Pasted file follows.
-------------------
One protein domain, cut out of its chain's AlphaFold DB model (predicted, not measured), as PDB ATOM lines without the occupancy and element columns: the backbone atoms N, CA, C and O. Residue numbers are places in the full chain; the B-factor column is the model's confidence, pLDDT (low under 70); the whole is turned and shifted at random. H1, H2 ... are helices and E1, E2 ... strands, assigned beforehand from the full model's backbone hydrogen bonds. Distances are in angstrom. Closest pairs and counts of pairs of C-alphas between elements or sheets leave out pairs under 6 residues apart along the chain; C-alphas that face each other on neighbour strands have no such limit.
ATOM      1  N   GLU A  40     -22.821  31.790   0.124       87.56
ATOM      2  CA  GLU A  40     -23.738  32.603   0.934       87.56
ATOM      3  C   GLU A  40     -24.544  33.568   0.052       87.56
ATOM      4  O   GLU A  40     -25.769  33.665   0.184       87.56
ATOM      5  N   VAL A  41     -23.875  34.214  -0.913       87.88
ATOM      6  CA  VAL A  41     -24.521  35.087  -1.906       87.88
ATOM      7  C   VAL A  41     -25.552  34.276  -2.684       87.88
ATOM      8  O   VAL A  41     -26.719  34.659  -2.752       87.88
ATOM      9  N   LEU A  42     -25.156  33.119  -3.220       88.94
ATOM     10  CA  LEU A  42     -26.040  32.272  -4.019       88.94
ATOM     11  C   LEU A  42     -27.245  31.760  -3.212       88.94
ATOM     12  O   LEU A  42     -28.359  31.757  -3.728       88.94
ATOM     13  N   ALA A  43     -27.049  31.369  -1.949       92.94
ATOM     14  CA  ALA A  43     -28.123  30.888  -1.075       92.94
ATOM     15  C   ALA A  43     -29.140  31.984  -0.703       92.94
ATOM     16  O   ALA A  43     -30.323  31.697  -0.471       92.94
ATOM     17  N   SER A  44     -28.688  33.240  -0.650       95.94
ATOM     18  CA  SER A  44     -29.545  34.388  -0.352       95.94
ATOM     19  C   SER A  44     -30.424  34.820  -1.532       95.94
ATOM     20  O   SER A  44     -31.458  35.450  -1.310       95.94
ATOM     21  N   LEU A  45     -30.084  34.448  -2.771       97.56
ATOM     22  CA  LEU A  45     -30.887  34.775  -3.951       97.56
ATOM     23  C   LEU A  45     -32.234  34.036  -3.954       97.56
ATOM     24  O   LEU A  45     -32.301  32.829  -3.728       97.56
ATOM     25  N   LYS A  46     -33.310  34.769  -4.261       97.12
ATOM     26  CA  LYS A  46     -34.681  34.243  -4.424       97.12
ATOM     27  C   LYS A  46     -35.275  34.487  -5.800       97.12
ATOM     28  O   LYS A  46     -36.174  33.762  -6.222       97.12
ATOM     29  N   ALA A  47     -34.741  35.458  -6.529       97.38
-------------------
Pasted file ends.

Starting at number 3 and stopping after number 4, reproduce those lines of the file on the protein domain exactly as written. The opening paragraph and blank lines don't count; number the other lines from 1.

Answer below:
ATOM      3  C   GLU A  40     -24.544  33.568   0.052       87.56
ATOM      4  O   GLU A  40     -25.769  33.665   0.184       87.56